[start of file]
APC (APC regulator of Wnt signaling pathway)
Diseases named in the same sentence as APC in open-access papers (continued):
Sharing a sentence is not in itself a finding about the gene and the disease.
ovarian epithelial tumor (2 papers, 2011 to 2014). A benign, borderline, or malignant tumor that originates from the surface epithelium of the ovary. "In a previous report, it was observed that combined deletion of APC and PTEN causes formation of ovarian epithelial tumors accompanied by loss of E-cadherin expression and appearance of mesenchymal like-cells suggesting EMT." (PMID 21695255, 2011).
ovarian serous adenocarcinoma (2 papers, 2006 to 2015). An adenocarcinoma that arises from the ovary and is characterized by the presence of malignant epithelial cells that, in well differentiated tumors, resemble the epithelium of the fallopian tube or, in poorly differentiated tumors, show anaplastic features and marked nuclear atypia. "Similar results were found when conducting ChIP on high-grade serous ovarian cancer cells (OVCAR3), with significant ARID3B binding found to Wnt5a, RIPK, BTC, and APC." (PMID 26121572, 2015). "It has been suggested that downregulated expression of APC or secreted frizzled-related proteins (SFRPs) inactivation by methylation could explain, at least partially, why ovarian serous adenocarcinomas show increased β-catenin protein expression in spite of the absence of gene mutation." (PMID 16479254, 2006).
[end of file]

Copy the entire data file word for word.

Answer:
APC (APC regulator of Wnt signaling pathway)
Diseases named in the same sentence as APC in open-access papers (continued):
Sharing a sentence is not in itself a finding about the gene and the disease.
ovarian epithelial tumor (2 papers, 2011 to 2014). A benign, borderline, or malignant tumor that originates from the surface epithelium of the ovary. "In a previous report, it was observed that combined deletion of APC and PTEN causes formation of ovarian epithelial tumors accompanied by loss of E-cadherin expression and appearance of mesenchymal like-cells suggesting EMT." (PMID 21695255, 2011).
ovarian serous adenocarcinoma (2 papers, 2006 to 2015). An adenocarcinoma that arises from the ovary and is characterized by the presence of malignant epithelial cells that, in well differentiated tumors, resemble the epithelium of the fallopian tube or, in poorly differentiated tumors, show anaplastic features and marked nuclear atypia. "Similar results were found when conducting ChIP on high-grade serous ovarian cancer cells (OVCAR3), with significant ARID3B binding found to Wnt5a, RIPK, BTC, and APC." (PMID 26121572, 2015). "It has been suggested that downregulated expression of APC or secreted frizzled-related proteins (SFRPs) inactivation by methylation could explain, at least partially, why ovarian serous adenocarcinomas show increased β-catenin protein expression in spite of the absence of gene mutation." (PMID 16479254, 2006).